December 12, 2005
ARTICLE: Beating the Beeb
Here's an article I did on Ehiopian blogging for the latest edition of the BBC Focus on Africa Magazine.
Beating the Beeb
By Andrew Heavens in Addis Ababa
The first news update appeared at 10.30am, just over an hour after shots started ringing out in Addis Ababa's crowded open air market the Merkato.
"I was in a taxi on the way to Central Bus station," wrote one unnamed correspondent. "The driver got stopped, and then the soldiers arrived immediately. They took him out of the cabin. I do not know what he did wrong. They beat him hard and threw him over the police truck."
Later that afternoon, a woman called Mimi posted her story: "I was shopping in Merkato with my friend. All of a sudden I heard people screaming and running around me.
"I was in a state of panic for a while and my friend started to pull me towards her. Then we started running as fast as we could with live bullets flying past us. With the confusion I lost my friend. Now I don't know where she is."
These eye-witness accounts of Ethiopia's November unrest did not come from Reuters, Associated Press or even the BBC World Service. They came from a small but growing set of citizen journalists - Ethiopia's emerging band of bloggers.
Blogging - the practice of keeping a journal-style website with dated entries - has been all the rage across Europe and the United States since the turn of the millennium.
Up until recently, Sub-Saharan Africa has been little more than a blip on the world's blogging map (with switched-on South Africa as the obvious exception). The relative scarcity of affordable internet access and the physical distance from the Western epicenre of the online world made blogging an elite pastime for expatriates inside the continent and diaspora students outside it.
But the situation is starting to change. Ethiopia is a case in point. At the end of last year you could count the number of blogs coming out of Addis Ababa on one hand. If you were looking for blogs written by native Ethiopians, a couple of fingers would have done.
In the past few months, however, the Ethiopian blogging scene has started to blossom, slowly but surely. Part of the reason is the slow but sure spread of internet infrastructure across the country. Another part of the reason is the number of seismic events that have taken place since its May elections - events that have given people a lot to talk about.
The elections themselves have acted as a powerful recruiting sergeant for the blogging community.
"We are looking for Bloggers especially from Addis to blog on events in Ethiopia. Please contact us for details," wrote the editor of Nazret.com, whose 'Live From Addis Ababa' blog collected the eyewitness accounts quoted above.
In recent months, the stalwarts of the Ethiopian blogging world - chief among them ethiopundit - have been joined by a whole range of online upstarts among them Weichegud! ET Politics, Satisfy My Soul (Ego) and Friends of Ethiopia - all of whom use the conveniently free and anonymous Blogger platform for their online musings.
Similar stories are unfolding across Africa. One website doing its best to keep track of the new explosion is BlogAfrica.com, which lists the entries of around 100 of the best read African blogs from Cairo to Cape Town.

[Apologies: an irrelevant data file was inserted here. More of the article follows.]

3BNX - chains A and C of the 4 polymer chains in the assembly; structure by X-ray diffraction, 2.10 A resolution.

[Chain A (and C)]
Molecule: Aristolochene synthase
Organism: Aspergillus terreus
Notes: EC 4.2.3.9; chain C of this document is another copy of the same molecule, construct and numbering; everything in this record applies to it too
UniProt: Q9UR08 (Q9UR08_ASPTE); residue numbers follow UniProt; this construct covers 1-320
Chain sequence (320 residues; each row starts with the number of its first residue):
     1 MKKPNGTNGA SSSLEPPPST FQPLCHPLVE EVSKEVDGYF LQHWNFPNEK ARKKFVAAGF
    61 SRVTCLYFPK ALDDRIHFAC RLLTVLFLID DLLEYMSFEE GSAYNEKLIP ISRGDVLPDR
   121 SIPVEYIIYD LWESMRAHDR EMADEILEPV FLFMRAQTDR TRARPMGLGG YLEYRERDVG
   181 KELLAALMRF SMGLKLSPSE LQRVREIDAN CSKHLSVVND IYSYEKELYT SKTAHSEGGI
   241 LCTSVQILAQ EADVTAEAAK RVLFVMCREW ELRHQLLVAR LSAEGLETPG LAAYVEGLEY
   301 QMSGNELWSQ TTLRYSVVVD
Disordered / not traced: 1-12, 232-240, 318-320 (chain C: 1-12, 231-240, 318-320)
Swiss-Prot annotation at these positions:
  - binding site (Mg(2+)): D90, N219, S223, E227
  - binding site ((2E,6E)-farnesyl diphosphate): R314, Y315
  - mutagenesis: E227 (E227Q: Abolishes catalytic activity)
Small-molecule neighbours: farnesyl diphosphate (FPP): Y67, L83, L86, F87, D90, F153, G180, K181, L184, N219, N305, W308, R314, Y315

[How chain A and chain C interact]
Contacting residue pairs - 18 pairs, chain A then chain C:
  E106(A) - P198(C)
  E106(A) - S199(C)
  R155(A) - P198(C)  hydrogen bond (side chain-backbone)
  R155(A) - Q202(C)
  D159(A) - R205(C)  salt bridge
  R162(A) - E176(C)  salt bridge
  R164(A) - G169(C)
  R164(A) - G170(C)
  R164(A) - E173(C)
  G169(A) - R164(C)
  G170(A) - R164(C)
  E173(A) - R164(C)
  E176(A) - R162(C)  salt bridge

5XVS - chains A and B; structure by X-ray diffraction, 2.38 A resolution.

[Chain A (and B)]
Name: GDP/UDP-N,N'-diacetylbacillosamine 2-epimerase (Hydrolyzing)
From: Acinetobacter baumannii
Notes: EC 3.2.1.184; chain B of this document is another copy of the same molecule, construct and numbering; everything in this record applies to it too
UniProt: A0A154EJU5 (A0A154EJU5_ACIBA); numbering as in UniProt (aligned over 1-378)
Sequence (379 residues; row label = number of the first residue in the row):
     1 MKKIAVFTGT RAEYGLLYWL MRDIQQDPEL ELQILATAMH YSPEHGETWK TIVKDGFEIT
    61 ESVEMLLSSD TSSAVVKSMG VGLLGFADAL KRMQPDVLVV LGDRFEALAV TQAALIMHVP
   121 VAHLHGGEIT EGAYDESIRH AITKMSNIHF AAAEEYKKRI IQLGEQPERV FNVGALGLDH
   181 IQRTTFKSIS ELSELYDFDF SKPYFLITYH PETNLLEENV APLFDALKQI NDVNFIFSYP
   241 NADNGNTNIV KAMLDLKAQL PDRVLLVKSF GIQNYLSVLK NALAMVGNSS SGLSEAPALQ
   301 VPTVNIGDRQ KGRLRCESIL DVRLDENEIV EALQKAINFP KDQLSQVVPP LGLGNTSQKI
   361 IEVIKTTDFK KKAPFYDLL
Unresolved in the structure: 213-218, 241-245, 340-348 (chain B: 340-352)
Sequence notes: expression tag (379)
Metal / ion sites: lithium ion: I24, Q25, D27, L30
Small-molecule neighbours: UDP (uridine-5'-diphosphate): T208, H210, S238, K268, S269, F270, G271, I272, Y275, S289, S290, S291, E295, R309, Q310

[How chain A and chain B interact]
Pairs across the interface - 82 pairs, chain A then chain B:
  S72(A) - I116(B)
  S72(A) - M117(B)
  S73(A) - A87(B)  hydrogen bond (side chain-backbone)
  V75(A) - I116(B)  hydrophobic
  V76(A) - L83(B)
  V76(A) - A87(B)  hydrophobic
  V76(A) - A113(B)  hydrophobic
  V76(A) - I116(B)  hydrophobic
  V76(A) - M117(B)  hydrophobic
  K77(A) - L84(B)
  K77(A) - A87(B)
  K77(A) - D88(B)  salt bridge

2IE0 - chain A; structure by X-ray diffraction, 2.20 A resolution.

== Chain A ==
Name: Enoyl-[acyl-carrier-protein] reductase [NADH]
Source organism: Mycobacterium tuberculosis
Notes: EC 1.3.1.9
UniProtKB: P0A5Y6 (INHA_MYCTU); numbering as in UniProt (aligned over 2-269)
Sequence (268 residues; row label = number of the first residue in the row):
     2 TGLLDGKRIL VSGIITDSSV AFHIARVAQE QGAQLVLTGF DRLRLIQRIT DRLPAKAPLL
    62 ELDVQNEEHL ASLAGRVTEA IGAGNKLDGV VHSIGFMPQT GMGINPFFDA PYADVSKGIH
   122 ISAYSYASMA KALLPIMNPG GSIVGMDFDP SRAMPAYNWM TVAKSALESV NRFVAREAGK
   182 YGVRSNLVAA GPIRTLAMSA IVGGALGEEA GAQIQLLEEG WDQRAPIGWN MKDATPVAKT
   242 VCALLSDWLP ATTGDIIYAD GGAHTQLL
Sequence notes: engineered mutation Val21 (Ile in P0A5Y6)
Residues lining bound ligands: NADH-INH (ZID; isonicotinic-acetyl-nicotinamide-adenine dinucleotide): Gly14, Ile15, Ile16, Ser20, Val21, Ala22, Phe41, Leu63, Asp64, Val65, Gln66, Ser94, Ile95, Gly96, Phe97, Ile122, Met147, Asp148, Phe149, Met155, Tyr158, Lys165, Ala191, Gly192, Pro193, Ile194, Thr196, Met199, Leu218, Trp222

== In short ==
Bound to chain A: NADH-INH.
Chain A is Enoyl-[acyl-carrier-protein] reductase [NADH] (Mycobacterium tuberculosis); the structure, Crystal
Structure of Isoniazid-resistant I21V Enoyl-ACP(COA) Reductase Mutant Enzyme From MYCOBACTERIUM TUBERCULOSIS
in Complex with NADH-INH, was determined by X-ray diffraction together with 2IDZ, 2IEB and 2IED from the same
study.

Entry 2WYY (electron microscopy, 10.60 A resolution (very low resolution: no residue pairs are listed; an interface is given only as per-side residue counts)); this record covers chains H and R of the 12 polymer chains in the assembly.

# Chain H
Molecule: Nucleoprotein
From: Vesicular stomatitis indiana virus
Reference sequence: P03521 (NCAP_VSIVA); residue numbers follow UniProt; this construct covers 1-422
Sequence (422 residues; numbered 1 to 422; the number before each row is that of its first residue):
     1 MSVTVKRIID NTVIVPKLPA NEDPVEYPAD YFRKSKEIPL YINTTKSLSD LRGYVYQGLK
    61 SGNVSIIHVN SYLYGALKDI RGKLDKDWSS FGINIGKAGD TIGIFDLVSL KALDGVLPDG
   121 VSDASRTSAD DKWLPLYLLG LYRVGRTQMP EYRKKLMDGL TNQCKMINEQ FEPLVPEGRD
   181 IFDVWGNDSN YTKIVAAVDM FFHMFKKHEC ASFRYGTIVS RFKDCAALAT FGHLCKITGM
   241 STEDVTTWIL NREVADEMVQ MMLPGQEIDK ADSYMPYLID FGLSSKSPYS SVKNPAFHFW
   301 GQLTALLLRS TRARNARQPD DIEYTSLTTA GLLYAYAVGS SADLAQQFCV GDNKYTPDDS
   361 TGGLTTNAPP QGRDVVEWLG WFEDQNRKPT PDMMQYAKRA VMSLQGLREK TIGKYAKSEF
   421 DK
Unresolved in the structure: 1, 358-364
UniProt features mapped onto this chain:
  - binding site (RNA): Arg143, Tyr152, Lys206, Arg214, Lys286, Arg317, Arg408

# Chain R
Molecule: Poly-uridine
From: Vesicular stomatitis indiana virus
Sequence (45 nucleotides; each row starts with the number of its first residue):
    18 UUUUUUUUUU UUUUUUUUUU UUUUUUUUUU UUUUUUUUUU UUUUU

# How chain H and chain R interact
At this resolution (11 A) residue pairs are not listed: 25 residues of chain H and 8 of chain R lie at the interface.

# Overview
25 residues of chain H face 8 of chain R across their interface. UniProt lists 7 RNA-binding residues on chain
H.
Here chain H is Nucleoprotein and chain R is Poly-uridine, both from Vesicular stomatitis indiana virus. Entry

That is a fraction of the estimated global 'blogosphere' (blog tracking company Technorati earlier this year estimated there were currently 14 million blogs online across the world). But it can still produce a sizable flood of copy for anyone trying to read everything coming out of the continent.
"It can be a bit overwhelming," said Ethan Zuckerman, one of the people behind BlogAfrica on his own weblog ..."My Heart's in Accra".
"But it's a great overview of the conversations taking place in and around Africa."
Zuckerman, a Resident Fellow specializing in impact of technology on the developing world at Berkman Center for Internet and Society at Harvard Law School in the US, is also one of the main drivers behind Global Voices
- an even more ambitious project to follow interesting blogs from the whole world, with a focus on countries often overlooked by the mainstream media
In recent months it has covered everything from the Egyptian elections via the blog Big Pharaoh to the opportunities of getting rich on the Nairobi Stock Exchange via the blog African Bullets and Honey.
Zimbabwean Pundit took on planned protests by the Zimbabwe Congress of Trade Unions (ZCTU) while, on a more personal note, the Nigeria-based, Kid's Doc in Jos blog celebrated the arrival of much needed children's medicine - "A celebration ... the children's medicines we had been awaiting for months had finally arrived. For the past six weeks we've been putting off starting new HIV patients on antiretroviral drugs, because we didn't have a good supply or, in the end, any supply at all."
Beyond that, there have been posts from as far afield as Algeria, Rwanda and Namibia.
Back in Ethiopia, the blog entries keep coming in.
Even before Nazret.com put out its appeal for new bloggers, it had already added AddisFerengi and LondonBlog to its stable of Ethiopian-centred websites. Even newer blogs that sprung to people's attention reporting on the November violence included Un ferengi a Addis and Ethiopian Paradox.
Hardly a revolution just yet. But the Ethiopian blog count has already started moving beyond fingers and thumbs.
Posted by aheavens at December 12, 2005 10:24 PM